Students told to follow their passions for possible professions at career day
Feb 04, 2019 10:53AM
● By Julie Slama
Acrobat Lance Nielsen demonstrates a handstand to first-graders at Draper Elementary’s Career Day. (Julie Slama/City Journals)
By Julie Slama | julie@mycityjournals
By the time Lance Nielsen was done talking to a room full of first-graders, most of them wanted to join the circus.
The acrobat and Aerobatics Circus Center owner turned his passion of gymnastics and diving into a career and shared the message with Draper Elementary students during the school’s Career Day.
“I took what I loved and turned it into a career,” he said. “It’s not a job, but something I love to do and I get to do it every day.”
Nielsen was one of about 20 speakers lined up for students to hear the last day of November.
“There are so many amazing parents here who answered our call to speak about their careers and we have such diversity we’re introducing to children,” said organizer Chris Morgan. “Students already are learning soft skills at school such as punctuality, working with others, listening, communicating, problem solving, that this is a way they can learn how those skills along with math, reading, science and more can translate into careers.”
Nielsen, who was a diver at the Mayan restaurant before it closed and was an acrobat during Utah Jazz and Utah Blaze games, didn’t realize he could make his love for those sports turn into a career.
However, Nielsen told students it’s just getting out there to perform. First, he uses math to ensure he performs the stunt in the right amount of space. He also ensures the equipment he’s using is safe and not in need of repair. He also studied muscles and how to maintain his health.
“Just as a car needs gas, I need to eat healthy so I’m strong,” he said. “It takes a lot of practice and discipline. School teaches discipline and focus so it’s important you do what is taught and expected, because learning those skills can take you far in any career.”
First-grader Amelia Ray, who has a small white and gray spotted dog named Rainy, may have been the only one who didn’t raise her hand wanting to be an acrobat.
“(The acrobat is) really flexible, can do some cool tricks and he’s really disciplined,” she said. “I want to be a dogsitter when I’m older.”
First-grade teacher Aimee Anderson said Career Day is beneficial, even to 6-year-olds.
“This gives them great exposure to careers, some of which they may not have known existed,” she said. “We also learn how many of them help our community, which we will study next week.”
Carpenter Nathan Hampton told other students how math was important, how carpenters are in demand in the workforce and how a general knowledge of construction is good for everyone to know. Then, he challenged them to use their skills to build a tower.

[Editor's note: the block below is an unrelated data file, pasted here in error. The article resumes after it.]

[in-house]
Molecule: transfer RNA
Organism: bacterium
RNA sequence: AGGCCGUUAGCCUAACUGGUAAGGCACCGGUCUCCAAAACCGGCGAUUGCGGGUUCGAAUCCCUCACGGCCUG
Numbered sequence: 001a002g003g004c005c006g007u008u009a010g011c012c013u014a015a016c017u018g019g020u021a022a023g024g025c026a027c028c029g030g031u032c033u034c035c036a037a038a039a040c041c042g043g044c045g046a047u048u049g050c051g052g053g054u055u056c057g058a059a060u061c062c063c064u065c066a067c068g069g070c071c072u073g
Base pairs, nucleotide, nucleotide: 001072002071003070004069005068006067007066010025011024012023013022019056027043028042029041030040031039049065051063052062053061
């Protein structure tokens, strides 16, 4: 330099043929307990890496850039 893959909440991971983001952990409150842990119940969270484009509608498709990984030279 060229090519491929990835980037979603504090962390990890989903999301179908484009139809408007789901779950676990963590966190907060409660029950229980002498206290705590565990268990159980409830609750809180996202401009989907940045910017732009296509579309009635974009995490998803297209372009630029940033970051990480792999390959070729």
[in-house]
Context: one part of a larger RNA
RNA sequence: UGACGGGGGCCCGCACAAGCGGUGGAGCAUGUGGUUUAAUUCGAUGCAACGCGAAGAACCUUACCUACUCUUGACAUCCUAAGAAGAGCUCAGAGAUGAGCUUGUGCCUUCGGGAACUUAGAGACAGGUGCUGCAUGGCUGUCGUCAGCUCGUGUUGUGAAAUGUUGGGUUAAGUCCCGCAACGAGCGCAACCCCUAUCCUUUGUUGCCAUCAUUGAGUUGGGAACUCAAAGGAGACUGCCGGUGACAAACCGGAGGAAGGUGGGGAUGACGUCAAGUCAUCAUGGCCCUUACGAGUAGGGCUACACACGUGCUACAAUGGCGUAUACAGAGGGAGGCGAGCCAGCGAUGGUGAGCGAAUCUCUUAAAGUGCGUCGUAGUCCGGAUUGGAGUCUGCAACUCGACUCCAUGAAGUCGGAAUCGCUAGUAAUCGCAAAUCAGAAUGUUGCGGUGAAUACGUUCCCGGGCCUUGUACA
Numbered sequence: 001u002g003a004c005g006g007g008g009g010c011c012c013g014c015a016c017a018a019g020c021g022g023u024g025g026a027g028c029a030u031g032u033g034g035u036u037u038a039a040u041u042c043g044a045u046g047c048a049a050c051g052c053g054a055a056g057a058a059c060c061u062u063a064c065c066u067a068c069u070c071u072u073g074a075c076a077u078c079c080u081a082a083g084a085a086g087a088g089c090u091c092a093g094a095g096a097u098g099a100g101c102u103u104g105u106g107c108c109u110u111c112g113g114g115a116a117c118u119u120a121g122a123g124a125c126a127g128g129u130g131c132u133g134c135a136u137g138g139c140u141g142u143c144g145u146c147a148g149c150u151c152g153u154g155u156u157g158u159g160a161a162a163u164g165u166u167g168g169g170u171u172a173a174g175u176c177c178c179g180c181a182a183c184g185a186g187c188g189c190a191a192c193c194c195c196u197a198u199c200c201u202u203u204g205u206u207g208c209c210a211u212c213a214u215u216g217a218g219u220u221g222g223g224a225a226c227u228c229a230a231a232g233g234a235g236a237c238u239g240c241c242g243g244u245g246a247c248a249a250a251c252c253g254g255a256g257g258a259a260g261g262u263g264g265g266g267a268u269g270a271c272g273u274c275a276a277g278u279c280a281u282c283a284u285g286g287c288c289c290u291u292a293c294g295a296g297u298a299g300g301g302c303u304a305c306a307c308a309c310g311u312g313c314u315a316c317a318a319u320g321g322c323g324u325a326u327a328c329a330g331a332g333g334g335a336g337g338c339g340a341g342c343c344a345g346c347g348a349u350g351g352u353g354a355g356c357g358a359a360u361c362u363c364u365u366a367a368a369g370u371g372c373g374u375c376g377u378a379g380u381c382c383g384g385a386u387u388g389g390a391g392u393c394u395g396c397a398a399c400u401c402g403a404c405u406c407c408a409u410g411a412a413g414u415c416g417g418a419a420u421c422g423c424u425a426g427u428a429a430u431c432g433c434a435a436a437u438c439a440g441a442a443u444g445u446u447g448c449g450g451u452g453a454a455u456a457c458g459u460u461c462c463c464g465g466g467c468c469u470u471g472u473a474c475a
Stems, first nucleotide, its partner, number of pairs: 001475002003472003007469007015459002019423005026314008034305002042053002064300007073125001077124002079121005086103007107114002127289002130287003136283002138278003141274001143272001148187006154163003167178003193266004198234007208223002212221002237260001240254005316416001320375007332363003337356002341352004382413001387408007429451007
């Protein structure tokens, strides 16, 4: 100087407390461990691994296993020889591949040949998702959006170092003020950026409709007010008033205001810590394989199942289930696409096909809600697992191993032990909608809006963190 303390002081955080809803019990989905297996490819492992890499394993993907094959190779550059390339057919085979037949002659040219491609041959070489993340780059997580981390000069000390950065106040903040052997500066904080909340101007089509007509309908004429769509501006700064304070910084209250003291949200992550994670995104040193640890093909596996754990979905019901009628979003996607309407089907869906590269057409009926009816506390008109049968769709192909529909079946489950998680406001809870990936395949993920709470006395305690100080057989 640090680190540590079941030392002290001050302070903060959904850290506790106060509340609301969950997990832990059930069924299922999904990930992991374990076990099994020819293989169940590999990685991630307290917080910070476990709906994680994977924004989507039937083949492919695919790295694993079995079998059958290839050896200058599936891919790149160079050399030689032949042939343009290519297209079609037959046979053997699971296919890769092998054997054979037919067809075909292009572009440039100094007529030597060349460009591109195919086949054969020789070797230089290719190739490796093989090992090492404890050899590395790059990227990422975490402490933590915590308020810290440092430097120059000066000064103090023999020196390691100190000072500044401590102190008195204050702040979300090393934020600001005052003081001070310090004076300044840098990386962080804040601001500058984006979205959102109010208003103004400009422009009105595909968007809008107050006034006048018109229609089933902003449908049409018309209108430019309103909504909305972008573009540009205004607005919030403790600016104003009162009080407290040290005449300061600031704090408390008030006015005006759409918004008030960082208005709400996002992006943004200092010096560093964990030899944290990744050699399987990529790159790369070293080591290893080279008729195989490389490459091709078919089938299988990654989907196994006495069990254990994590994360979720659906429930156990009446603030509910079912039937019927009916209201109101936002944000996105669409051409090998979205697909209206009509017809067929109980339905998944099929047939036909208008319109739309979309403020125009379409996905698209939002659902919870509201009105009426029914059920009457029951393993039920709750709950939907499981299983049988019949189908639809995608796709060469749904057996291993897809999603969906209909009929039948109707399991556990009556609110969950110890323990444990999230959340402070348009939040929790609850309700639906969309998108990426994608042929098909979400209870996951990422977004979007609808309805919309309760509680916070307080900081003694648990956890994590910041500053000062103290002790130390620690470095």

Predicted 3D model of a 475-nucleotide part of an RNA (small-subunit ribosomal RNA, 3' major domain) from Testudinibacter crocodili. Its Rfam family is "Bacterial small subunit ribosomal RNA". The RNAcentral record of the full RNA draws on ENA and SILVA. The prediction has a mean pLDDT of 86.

Teacher Sarah Roberts said students may know about construction as a career, but not that carpentry is a specialty.
“He can touch so many people through his work and they may not realize it,” she said. “This allows them to expand their minds how what they’re studying applies to career options.”
Physical therapist Stephen Francis asked students to stand on one foot.
“If you have problems with hearing, you could have trouble with balance,” he said. “Sometimes, people don’t relate the two things. Balance even affects you when a car takes off too fast.”
Although Francis said he enjoys his career, he suggested students try different things as they grow up to find something they love and then work hard to succeed.
That, in a sense, is what Amy Balls did. She took her love of mountain climbing and skiing and children to become a climbing coach and a ski team instructor.
“I moved here and turned what I enjoy and do with my kids into fun jobs,” she said. “I teach the basic skills for them to climb or to be on the ski team and it results in kids gaining confidence in themselves.”
Fourth-grader Brody Zarbock said he appreciated learning about playing violin and teaching orchestra from Vanessa Crowshaw, but also listened keenly to the labor and delivery nurse, Lindsay Hickok, as he may want to become a doctor.
Classmate Drew Crowshaw said he learned all about procurement from Paul England, but also learned it’s good to do what he likes.
“I hadn’t thought of a career like his,” Drew said. “But I think I want to be like my dad, a businessman.”
Oak Hollow also held its Career Day on Dec. 7. Willow Springs plans to hold its career day on April 19.